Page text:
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By Mikaela Krantz with admission of guilt by T3Writes editor, Kat Edwards

 

Y’all, I caught an actor talking about age.

This is actually a pretty relatable post from The Moors actor, Mikaela Krantz. People tend to think that I’m younger than I am, but more notably, I am that person that treats anybody younger than me, regardless of actual distance in age, like a child. You could be six months younger than me and you will still be my sweet sugar-honey-baby-angel. Maybe it’s my “mom” personality. Maybe it’s the innate Southernism that compels me to give everyone a pet name. Either way, it’s something that I should be better about.

I digress.

I had a great time working on this one with Mikaela. This is some extremely interesting insight from a grown woman that is often projected to the public as a teenager.

I am a 30-year-old woman! I apologize for yelling, but it’s true! People are shocked when they hear this. I understand. I look young. What’s most disheartening is when they suddenly become quite distant, as if I had intentionally been lying to them and am only now revealing my true nature, even though they were the ones that made this unspoken assumption about me in the first place. How does age become such a defining characteristic to inquirers of such a question? To me, the associations with age have always been quite arbitrary. I’ve known extremely well-rounded, self-aware 10-year-olds and emotionally stilted, oblivious 45-year-olds. Actual numbers mean little to me.

In my experience, one’s age gets quite a different reaction from the acting world than the rest of the world. In a liberating way, the acting world couldn’t care less about how old I am. In a stifling way, the acting world couldn’t care less about how old I am.
A huge part of acting is expression that hits you visually and aurally. We, the theatre creators, focus on your eyes and ears. Well, what does this li’l blogger look like? A 15-year-old girl. But I have nieces and nephews about to graduate high school, my father is dealing with Alzheimer’s, I’ve had glimmers of transcendent self-actualization, heck, I own stocks! But when it comes to being cast in a show: my looks place me in a range anywhere from 14 (or 10 if I’m playing a boy) to maybe, maybe, 24.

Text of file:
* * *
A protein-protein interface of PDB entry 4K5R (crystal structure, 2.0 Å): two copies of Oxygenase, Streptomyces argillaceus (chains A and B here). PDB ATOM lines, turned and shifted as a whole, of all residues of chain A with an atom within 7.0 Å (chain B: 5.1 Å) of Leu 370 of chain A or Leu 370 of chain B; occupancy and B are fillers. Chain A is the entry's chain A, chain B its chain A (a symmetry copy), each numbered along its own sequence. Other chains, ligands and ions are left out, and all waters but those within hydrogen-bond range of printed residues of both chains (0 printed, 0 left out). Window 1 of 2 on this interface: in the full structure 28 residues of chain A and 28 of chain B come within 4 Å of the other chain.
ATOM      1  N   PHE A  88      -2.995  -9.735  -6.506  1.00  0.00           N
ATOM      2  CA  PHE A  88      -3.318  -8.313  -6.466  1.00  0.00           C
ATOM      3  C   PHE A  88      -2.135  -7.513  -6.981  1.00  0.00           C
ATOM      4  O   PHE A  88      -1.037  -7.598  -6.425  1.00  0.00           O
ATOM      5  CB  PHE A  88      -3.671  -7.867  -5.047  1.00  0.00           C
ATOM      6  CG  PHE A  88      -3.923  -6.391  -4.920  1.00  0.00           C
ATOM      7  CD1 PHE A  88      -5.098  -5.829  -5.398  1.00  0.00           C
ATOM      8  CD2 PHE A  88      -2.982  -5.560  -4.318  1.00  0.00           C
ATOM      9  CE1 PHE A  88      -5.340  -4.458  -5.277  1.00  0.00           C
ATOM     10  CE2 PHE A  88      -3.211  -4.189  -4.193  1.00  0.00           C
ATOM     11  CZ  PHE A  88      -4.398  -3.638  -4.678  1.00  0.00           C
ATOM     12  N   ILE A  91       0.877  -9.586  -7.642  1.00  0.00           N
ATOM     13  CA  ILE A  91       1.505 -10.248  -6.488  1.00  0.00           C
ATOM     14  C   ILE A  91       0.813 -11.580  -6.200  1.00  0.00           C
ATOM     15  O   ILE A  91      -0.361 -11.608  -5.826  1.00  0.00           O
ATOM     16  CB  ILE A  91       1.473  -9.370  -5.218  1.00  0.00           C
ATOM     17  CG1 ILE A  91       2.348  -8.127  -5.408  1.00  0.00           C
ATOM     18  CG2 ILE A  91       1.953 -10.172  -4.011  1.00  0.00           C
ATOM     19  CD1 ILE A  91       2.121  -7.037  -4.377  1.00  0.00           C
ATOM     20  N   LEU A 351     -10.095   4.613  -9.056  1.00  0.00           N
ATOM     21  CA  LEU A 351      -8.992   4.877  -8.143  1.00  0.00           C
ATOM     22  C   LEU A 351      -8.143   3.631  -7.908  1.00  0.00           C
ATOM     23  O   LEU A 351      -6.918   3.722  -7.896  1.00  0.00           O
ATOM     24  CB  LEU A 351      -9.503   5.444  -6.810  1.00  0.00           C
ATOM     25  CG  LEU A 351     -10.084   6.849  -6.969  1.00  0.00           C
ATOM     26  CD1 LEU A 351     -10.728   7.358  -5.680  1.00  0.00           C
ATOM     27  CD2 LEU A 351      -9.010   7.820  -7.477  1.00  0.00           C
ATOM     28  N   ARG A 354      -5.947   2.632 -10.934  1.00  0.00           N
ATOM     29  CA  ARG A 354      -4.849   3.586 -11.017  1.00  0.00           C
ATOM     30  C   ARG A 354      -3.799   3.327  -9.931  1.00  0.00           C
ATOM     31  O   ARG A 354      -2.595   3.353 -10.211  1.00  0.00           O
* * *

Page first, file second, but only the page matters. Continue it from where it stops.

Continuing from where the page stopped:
At Hudson Valley Shakespeare, we were doing Troilus and Cressida and hadn’t cast Menelaus (King of the Trojans and Helen of Troy’s old, cuckolded husband.) They had me fill in, and I convinced the entire ensemble that I should play him. However, as the director said: I simply don’t look the part, and it would take the audience out of the world of the play. And that is something we never want. We want you all in, every step of the way. We want you immersed as we ourselves are immersed. You’ve probably heard the phrase “suspension of disbelief.” We want your disbelief good and suspended. There’s no room for it when we’re out there trying to fill the space with magic! And my director was speaking an unsavory truth: I don’t look like a 70-year-old Grecian King.

In fact, Huldey (the younger of the two sisters from The Moors) is probably the “oldest” character I’ve played that wasn’t some sort of immortal, magical being. Huldey is the first muggle human being that may well be older than me. We’ve pegged her at about 34? 35? And even so, she ACTS like she’s still 16 because she grew up utterly isolated from society and was spoiled rotten by her older brother and departed father. So, really, it’s the same energy as any other 16-year-old. (See what I mean about that number being arbitrary?)